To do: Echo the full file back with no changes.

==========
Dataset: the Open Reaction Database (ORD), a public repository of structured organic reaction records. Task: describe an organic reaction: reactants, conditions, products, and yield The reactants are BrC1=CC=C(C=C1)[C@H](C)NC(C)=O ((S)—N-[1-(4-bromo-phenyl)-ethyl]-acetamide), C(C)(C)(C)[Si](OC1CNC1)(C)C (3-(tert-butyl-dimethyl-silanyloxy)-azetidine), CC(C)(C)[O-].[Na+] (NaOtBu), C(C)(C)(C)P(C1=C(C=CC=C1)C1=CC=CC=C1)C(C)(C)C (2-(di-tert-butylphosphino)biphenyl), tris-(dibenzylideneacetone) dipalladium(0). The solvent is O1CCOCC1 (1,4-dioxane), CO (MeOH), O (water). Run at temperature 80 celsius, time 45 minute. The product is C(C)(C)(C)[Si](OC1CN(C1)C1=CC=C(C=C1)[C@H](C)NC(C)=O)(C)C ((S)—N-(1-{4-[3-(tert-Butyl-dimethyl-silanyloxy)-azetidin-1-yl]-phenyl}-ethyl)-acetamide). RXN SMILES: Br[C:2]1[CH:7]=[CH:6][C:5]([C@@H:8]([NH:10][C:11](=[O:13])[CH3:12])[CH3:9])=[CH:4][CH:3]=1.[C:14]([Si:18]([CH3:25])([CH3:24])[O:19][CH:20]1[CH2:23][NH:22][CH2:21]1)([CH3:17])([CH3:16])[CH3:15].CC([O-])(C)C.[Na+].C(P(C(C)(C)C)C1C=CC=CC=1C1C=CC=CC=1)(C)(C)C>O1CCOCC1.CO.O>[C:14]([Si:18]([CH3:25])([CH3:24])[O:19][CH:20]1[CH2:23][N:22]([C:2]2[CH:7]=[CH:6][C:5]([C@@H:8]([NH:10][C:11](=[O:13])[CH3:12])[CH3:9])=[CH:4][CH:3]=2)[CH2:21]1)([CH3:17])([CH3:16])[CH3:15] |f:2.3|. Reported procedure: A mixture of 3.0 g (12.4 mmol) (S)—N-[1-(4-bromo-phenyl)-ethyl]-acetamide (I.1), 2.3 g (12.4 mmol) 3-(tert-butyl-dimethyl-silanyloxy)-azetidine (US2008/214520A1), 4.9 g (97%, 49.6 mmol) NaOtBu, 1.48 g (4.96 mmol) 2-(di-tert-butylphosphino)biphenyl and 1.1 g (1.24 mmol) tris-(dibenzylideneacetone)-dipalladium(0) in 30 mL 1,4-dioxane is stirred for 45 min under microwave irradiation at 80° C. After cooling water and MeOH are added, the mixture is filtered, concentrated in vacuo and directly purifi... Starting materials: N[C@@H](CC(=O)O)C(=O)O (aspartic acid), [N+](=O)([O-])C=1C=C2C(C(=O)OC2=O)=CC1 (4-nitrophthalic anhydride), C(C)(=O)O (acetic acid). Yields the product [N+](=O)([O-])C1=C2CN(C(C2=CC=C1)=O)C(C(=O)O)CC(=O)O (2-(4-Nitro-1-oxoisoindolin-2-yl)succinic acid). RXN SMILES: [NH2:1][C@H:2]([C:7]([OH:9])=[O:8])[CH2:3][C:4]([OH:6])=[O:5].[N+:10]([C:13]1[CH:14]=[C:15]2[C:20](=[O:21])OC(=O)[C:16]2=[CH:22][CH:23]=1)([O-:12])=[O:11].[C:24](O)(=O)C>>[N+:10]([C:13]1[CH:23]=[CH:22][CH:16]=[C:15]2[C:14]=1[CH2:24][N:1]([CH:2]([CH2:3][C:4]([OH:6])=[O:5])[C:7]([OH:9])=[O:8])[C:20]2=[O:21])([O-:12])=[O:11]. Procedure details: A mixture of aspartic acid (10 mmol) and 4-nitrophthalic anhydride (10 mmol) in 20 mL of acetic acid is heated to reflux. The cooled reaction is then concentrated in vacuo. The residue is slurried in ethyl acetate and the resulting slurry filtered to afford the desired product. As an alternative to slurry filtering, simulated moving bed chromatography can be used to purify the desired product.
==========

Dataset: the Open Reaction Database (ORD), a public repository of structured organic reaction records. Task: describe an organic reaction: reactants, conditions, products, and yield The reactants are BrC1=CC=C(C=C1)[C@H](C)NC(C)=O ((S)—N-[1-(4-bromo-phenyl)-ethyl]-acetamide), C(C)(C)(C)[Si](OC1CNC1)(C)C (3-(tert-butyl-dimethyl-silanyloxy)-azetidine), CC(C)(C)[O-].[Na+] (NaOtBu), C(C)(C)(C)P(C1=C(C=CC=C1)C1=CC=CC=C1)C(C)(C)C (2-(di-tert-butylphosphino)biphenyl), tris-(dibenzylideneacetone) dipalladium(0). The solvent is O1CCOCC1 (1,4-dioxane), CO (MeOH), O (water). Run at temperature 80 celsius, time 45 minute. The product is C(C)(C)(C)[Si](OC1CN(C1)C1=CC=C(C=C1)[C@H](C)NC(C)=O)(C)C ((S)—N-(1-{4-[3-(tert-Butyl-dimethyl-silanyloxy)-azetidin-1-yl]-phenyl}-ethyl)-acetamide). RXN SMILES: Br[C:2]1[CH:7]=[CH:6][C:5]([C@@H:8]([NH:10][C:11](=[O:13])[CH3:12])[CH3:9])=[CH:4][CH:3]=1.[C:14]([Si:18]([CH3:25])([CH3:24])[O:19][CH:20]1[CH2:23][NH:22][CH2:21]1)([CH3:17])([CH3:16])[CH3:15].CC([O-])(C)C.[Na+].C(P(C(C)(C)C)C1C=CC=CC=1C1C=CC=CC=1)(C)(C)C>O1CCOCC1.CO.O>[C:14]([Si:18]([CH3:25])([CH3:24])[O:19][CH:20]1[CH2:23][N:22]([C:2]2[CH:7]=[CH:6][C:5]([C@@H:8]([NH:10][C:11](=[O:13])[CH3:12])[CH3:9])=[CH:4][CH:3]=2)[CH2:21]1)([CH3:17])([CH3:16])[CH3:15] |f:2.3|. Reported procedure: A mixture of 3.0 g (12.4 mmol) (S)—N-[1-(4-bromo-phenyl)-ethyl]-acetamide (I.1), 2.3 g (12.4 mmol) 3-(tert-butyl-dimethyl-silanyloxy)-azetidine (US2008/214520A1), 4.9 g (97%, 49.6 mmol) NaOtBu, 1.48 g (4.96 mmol) 2-(di-tert-butylphosphino)biphenyl and 1.1 g (1.24 mmol) tris-(dibenzylideneacetone)-dipalladium(0) in 30 mL 1,4-dioxane is stirred for 45 min under microwave irradiation at 80° C. After cooling water and MeOH are added, the mixture is filtered, concentrated in vacuo and directly purifi... Starting materials: N[C@@H](CC(=O)O)C(=O)O (aspartic acid), [N+](=O)([O-])C=1C=C2C(C(=O)OC2=O)=CC1 (4-nitrophthalic anhydride), C(C)(=O)O (acetic acid). Yields the product [N+](=O)([O-])C1=C2CN(C(C2=CC=C1)=O)C(C(=O)O)CC(=O)O (2-(4-Nitro-1-oxoisoindolin-2-yl)succinic acid). RXN SMILES: [NH2:1][C@H:2]([C:7]([OH:9])=[O:8])[CH2:3][C:4]([OH:6])=[O:5].[N+:10]([C:13]1[CH:14]=[C:15]2[C:20](=[O:21])OC(=O)[C:16]2=[CH:22][CH:23]=1)([O-:12])=[O:11].[C:24](O)(=O)C>>[N+:10]([C:13]1[CH:23]=[CH:22][CH:16]=[C:15]2[C:14]=1[CH2:24][N:1]([CH:2]([CH2:3][C:4]([OH:6])=[O:5])[C:7]([OH:9])=[O:8])[C:20]2=[O:21])([O-:12])=[O:11]. Procedure details: A mixture of aspartic acid (10 mmol) and 4-nitrophthalic anhydride (10 mmol) in 20 mL of acetic acid is heated to reflux. The cooled reaction is then concentrated in vacuo. The residue is slurried in ethyl acetate and the resulting slurry filtered to afford the desired product. As an alternative to slurry filtering, simulated moving bed chromatography can be used to purify the desired product.